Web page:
- If you’re already into babywearing, excellent! If you’re not, start it way in advance. There’s no guarantee baby (or your back) will take to it right away.Car seat.
- It’s a compulsory requirement in most countries. You can yours, or take it with you in the aircraft and actually use it (but you’ll have to pay for the extra seat it will take up), or ask ahead and see if your/acquaintance/rental car company can arrange for one for your trip. Feeding chair
- . If your child is one who can NOT eat anywhere other than being strapped up, you can request your to hotel provide your room with a high chair, or you can use a good old stroller!Baby bag
- In all of my travels since U, I’ve preferred using a backpack. It has tons of space and more importantly, keeps my hands-free. If you choose to use one, make sure it has enough pockets and compartments, as well as side compartments to keep bottle, sanitizer etc. at an easy reach. Remember to keep extra of everything for the flight, a little more than you anticipate the baby will need. Never underestimate. Babies pee a lot in cold aeroplanes/airports! TOYS.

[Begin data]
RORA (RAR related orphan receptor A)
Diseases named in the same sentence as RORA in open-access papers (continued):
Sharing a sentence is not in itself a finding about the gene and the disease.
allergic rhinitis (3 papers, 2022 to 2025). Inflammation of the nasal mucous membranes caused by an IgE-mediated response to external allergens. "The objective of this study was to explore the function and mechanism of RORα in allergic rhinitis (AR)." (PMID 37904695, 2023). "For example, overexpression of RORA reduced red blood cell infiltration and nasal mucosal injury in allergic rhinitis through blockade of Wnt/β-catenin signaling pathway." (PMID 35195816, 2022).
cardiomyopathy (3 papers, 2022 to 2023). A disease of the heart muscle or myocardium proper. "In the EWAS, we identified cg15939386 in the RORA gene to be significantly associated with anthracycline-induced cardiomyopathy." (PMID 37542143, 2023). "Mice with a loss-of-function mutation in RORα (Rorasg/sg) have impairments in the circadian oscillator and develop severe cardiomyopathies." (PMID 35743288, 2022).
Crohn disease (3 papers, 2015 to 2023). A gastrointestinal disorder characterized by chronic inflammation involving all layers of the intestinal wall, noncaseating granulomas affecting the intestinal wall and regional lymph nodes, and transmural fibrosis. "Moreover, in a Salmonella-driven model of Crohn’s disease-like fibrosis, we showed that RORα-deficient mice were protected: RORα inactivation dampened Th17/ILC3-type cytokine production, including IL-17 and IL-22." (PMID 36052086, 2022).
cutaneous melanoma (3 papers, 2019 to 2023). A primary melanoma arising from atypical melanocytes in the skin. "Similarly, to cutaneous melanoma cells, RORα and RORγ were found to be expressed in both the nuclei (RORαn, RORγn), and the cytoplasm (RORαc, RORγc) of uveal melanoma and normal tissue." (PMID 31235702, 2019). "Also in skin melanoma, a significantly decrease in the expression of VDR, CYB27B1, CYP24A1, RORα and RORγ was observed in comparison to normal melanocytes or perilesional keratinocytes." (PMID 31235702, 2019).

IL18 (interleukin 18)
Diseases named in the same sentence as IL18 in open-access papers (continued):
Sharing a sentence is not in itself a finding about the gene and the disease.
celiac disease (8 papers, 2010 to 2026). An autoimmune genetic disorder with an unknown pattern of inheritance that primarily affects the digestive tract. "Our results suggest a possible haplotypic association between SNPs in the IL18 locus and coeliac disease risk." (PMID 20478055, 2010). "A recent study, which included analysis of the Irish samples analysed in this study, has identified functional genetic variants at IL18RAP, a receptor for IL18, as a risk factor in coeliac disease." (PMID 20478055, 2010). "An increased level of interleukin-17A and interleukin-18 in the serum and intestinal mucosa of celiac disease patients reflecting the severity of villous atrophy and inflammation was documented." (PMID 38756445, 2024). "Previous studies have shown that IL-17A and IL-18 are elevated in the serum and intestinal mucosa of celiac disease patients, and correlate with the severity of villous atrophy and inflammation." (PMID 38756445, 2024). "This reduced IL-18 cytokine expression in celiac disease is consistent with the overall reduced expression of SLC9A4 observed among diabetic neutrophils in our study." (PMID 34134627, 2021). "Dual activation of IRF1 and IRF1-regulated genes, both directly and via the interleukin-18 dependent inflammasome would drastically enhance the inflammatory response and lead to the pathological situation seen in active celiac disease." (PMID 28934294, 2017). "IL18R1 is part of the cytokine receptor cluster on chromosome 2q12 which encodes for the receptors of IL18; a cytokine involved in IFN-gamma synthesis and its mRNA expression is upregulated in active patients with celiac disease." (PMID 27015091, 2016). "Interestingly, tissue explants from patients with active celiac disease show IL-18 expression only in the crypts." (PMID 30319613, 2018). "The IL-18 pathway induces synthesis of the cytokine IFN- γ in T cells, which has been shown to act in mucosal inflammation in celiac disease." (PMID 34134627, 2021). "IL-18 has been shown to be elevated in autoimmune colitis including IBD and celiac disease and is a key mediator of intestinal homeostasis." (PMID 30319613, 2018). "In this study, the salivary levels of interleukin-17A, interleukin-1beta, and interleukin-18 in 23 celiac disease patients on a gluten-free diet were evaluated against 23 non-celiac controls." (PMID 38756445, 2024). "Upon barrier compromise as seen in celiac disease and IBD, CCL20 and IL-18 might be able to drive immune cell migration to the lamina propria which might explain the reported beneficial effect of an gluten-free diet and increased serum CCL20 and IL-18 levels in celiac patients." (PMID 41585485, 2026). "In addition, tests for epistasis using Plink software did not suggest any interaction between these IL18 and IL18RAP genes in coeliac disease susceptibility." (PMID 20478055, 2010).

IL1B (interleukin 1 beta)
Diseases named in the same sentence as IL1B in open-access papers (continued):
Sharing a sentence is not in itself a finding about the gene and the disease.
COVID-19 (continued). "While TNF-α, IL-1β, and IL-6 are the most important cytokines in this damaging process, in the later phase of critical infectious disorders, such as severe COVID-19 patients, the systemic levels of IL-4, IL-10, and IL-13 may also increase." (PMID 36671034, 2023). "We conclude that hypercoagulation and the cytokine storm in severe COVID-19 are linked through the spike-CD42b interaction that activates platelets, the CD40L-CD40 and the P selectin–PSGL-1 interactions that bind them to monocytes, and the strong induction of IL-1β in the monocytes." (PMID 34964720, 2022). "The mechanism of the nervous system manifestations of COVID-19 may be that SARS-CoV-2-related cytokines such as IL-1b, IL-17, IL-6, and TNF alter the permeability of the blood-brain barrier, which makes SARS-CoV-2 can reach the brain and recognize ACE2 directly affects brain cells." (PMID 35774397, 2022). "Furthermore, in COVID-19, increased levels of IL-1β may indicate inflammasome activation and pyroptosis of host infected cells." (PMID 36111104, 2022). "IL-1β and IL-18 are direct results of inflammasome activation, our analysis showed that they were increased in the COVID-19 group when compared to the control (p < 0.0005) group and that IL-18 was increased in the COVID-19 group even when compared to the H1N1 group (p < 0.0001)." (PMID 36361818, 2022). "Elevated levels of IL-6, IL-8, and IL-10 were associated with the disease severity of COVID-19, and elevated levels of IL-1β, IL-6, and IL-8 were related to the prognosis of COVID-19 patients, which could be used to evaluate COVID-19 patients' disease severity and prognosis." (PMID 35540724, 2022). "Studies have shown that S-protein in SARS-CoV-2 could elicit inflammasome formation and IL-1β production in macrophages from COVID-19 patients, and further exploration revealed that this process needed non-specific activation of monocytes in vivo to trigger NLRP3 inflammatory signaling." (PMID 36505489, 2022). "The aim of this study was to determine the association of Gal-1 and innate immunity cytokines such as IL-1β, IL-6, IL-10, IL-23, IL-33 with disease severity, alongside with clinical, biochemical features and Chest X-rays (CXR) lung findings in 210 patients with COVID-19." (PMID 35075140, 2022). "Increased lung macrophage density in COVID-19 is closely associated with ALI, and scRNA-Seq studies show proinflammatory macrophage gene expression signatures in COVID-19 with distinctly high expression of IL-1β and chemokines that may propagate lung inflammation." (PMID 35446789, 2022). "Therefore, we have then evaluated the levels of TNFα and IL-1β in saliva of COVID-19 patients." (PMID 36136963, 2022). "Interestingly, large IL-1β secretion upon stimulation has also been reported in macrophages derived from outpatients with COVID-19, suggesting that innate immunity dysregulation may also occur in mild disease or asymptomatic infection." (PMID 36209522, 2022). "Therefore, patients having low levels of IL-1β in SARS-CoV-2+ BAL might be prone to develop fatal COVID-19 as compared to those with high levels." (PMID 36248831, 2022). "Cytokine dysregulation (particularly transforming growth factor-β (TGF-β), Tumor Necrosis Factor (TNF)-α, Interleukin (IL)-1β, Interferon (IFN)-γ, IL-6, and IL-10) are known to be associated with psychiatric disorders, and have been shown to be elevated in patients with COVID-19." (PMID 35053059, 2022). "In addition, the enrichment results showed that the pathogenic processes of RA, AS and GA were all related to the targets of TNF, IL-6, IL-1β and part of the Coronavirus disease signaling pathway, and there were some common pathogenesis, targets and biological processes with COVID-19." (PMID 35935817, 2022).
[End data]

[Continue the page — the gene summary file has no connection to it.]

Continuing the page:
- Keep a few- some familiar, some new; however, a small baby or a toddler can spend hours with your keys, or a remote control, a menu card, a straw cover, or any other random item. If your baby has a favourite teether that suits them though, don’t forget to keep those!MEDICINES.
- Very important. You don’t want to take any chance and be prepared for all eventualities, all the while praying, of course, that baby doesn’t fall ill. Always carry basic medicines, such as something for fever, diarrhoea, constipation, vomiting, an anti-allergy- oral and/or topical. Of course definitely pay a visit to your paediatrician about a week before travelling to get the best advice, information and prescription from them. Get all vaccinations out of the way much before, or save them for after, you travel. Also, remember to keep your baby’s preferred medicine dispenser and thermometer! BE FLEXIBLE AND ACCOMMODATING.
- Remember that things are different now. There may be setbacks, you may not be able to smoothly catch every bus or meet every deadline, or make it to every item on your agenda. Instead of fretting over trying to visiting every site in your itinerary, or going for every activity recommended, focus more on making the most out of the places you CAN visit. After all, you’re there to enjoy and relax, not add to the stress that our daily lives are full of. Don’t forget to capture all the beautiful moments with a good camera, and make sure you have enough memory in the memory card and the appropriate plug attachment for the charger. So these are some of the tips I can think of, off the top of my head! If you have anything to add, please feel free to leave a comment!
Written by Sana Arabi
Edited by Hummi